The Food and Drug Administration has notified Zogenix Inc. that it is unlikely to reach a decision on the company’s powerful new painkiller, Zohydro, by its March 1 target date. The move is being interpreted by some analysts as a sign that the agency might ignore the recommendation of an advisory committee and approve the use of Zohydro to treat moderate to severe pain.
“The FDA has not provided the Company with information as to the reason for the possible delay, but has indicated that the delay would likely be brief and may last only several weeks. The Company has not been informed of any deficiencies in the application during the review process to date,” Zogenix (NASDAQ: ZGNX) said in a statement.
If approved, Zohydro would be the first pure hydrocodone painkiller sold in the U.S. Combination versions of hydrocodone, such as Vicodin, typically require dosing every 4 to 6 hours, but extended release Zohydro could be taken just twice a day. About 47 million patients received prescriptions for hydrocodone products last year, according to the FDA.
In December, a panel of pain experts advised the FDA to reject Zohydro because of its potential for abuse.
“If approved and marketed, Zohydro ER will be abused, possibly at a rate greater than that of currently available hydrocodone combination products,” FDA staff wrote in a report to the Anesthetic and Analgesic Drug Products Advisory Committee. The committee voted 11 to 2 against Zohydro, but the FDA is not required to follow the recommendations of its advisory committees.
“We believe this (the delay) could be a positive signal for eventual approval of Zohydro ER,” Wells Fargo analyst Michael Tong wrote in a research note to clients. Tong says the chances of eventual approval were “high” and rates Zogenix stock as “outperform.”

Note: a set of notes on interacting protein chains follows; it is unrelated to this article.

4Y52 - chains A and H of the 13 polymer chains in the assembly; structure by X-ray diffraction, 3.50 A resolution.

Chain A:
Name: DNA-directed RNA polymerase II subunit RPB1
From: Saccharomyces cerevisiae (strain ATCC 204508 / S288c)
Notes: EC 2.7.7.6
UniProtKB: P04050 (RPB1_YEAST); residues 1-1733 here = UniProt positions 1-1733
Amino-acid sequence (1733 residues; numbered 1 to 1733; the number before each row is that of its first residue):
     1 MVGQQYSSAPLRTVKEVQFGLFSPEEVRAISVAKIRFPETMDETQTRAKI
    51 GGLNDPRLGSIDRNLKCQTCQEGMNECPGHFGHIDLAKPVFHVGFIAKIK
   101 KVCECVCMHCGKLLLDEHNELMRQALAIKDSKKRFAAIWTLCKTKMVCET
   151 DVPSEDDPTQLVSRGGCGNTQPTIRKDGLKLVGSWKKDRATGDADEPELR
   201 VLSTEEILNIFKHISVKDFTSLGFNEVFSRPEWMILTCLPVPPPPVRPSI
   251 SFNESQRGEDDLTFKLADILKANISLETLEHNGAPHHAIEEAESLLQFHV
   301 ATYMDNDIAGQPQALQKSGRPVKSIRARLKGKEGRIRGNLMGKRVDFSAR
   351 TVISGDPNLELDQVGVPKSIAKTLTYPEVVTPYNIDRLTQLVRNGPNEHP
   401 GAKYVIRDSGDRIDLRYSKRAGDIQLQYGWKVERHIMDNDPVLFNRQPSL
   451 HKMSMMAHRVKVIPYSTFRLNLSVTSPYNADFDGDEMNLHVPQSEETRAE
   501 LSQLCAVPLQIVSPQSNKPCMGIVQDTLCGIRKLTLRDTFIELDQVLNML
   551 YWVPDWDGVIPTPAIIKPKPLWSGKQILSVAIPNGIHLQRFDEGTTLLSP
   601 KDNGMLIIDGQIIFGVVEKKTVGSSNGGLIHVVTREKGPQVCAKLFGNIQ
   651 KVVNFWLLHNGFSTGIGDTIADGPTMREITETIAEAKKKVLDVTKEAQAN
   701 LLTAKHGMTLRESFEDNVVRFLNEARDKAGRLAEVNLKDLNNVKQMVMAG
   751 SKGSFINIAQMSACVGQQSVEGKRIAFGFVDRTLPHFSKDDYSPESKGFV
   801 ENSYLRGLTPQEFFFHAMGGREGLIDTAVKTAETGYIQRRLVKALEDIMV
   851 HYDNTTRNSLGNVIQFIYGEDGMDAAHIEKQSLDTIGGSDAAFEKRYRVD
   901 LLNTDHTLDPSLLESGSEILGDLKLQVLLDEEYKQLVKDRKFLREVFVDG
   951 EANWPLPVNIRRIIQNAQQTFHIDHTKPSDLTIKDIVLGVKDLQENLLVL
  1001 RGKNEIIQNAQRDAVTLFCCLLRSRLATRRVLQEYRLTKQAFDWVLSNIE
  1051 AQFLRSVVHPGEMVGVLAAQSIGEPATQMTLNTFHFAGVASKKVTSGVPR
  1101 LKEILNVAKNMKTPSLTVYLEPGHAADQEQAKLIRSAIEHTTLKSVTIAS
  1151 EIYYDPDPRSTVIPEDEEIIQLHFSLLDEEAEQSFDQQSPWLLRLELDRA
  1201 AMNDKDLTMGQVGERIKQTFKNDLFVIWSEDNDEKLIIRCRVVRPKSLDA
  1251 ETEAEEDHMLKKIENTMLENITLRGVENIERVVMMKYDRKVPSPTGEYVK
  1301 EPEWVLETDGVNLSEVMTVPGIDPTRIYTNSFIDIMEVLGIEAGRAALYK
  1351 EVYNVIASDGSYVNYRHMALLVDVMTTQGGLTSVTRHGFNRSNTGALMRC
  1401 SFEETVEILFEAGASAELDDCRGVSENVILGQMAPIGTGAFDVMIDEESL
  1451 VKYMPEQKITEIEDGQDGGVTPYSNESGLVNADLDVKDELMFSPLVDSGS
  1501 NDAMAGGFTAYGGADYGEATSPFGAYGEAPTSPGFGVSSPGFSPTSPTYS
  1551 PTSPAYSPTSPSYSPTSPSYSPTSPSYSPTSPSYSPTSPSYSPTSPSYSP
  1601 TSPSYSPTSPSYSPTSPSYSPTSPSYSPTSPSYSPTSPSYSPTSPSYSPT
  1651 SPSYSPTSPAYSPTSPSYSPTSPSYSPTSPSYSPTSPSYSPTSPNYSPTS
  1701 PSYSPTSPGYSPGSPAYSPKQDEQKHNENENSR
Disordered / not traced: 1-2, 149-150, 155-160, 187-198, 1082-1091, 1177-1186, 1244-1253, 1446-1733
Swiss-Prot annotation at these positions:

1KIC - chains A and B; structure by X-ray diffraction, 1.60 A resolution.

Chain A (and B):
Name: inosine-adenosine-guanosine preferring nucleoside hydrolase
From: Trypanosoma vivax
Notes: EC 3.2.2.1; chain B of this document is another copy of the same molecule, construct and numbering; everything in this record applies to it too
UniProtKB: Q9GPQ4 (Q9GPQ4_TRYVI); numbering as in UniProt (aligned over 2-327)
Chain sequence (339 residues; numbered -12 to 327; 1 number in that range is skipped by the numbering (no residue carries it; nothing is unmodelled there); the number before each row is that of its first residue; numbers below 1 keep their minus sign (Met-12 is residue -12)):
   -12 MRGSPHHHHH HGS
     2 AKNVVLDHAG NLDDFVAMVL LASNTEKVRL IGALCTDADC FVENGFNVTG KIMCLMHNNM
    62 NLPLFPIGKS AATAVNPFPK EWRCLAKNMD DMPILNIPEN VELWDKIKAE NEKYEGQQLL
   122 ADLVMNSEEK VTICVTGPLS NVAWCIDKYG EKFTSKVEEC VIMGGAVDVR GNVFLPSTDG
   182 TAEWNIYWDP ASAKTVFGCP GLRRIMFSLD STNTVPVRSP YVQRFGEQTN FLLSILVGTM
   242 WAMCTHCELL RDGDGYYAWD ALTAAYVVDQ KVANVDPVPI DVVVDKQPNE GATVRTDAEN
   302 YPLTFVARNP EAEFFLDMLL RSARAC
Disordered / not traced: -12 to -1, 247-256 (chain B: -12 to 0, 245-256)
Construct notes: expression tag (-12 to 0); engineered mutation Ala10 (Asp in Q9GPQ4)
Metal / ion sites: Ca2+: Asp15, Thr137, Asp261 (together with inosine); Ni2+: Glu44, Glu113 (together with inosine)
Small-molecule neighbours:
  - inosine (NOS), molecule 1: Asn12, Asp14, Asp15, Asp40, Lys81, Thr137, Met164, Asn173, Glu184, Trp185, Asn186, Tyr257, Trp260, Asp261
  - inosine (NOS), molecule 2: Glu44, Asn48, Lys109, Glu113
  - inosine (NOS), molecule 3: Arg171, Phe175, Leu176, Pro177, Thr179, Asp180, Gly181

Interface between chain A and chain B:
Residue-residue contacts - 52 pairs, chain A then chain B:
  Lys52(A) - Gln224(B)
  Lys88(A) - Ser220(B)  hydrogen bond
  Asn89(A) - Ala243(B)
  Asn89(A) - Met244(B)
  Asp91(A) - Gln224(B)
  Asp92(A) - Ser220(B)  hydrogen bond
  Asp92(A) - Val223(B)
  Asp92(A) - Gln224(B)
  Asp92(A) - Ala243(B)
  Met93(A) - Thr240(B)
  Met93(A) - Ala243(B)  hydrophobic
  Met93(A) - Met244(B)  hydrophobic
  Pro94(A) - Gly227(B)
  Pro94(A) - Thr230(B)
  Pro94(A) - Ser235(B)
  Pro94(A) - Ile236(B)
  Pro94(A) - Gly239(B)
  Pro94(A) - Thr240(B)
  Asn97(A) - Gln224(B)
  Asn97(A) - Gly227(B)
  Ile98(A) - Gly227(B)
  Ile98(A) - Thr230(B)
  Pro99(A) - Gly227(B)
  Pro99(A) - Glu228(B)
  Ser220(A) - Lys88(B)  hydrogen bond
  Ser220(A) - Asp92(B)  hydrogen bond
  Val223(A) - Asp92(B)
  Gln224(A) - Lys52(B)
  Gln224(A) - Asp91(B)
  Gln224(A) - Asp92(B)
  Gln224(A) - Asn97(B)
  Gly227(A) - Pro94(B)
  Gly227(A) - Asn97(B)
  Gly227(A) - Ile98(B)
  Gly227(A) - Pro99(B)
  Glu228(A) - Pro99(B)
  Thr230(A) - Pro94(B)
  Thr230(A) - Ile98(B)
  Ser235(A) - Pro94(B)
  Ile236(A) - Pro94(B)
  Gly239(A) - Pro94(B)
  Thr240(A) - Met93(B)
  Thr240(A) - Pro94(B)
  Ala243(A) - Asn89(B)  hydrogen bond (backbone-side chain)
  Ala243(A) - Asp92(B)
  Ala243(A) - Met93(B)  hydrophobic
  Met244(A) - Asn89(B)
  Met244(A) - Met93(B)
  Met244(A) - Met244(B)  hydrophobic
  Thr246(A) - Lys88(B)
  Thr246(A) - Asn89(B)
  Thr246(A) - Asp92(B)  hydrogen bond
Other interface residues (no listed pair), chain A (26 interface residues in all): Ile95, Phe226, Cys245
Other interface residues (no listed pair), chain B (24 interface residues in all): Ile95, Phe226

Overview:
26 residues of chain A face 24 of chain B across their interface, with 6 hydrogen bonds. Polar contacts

“Although FDA did not indicate the reason for the delay, it indicated that the delay will likely be brief (weeks instead of months). In communicating this delay to ZGNX, FDA did not notify ZGNX of any deficiencies in the NDA (new drug application), and did not request any additional information from the company,” Tong said.
“The fact that the Agency did neither suggests to us that FDA is quite close to making a decision, and that decision could run contrary to the AdComm (advisory committee) recommendation.”
If approved, Zohydro ER would be classified as a Schedule II drug, making it subject to stricter prescribing and dispensing rules. Currently hydrocodone combination products are classified as Schedule III drugs, although the FDA is considering reclassification of them as Schedule II controlled substances.
“We are confident in the Zohydro ER program and our NDA submission and are committed to working with the FDA while it completes its review,” said Stephen Farr, president and chief operating officer of Zogenix. “We believe there is an important medical need for an extended- release hydrocodone medicine without acetaminophen and that Zohydro ER can fill this need based on its safety and efficacy profile.”
One possible hurdle for Zogenix in getting FDA approval is that Zohydro was not developed with a tamper-resistant formulation to prevent abusers from snorting or injecting the drug. Company officials have said they were working on a tamper resistant version, but it was a “few years” away.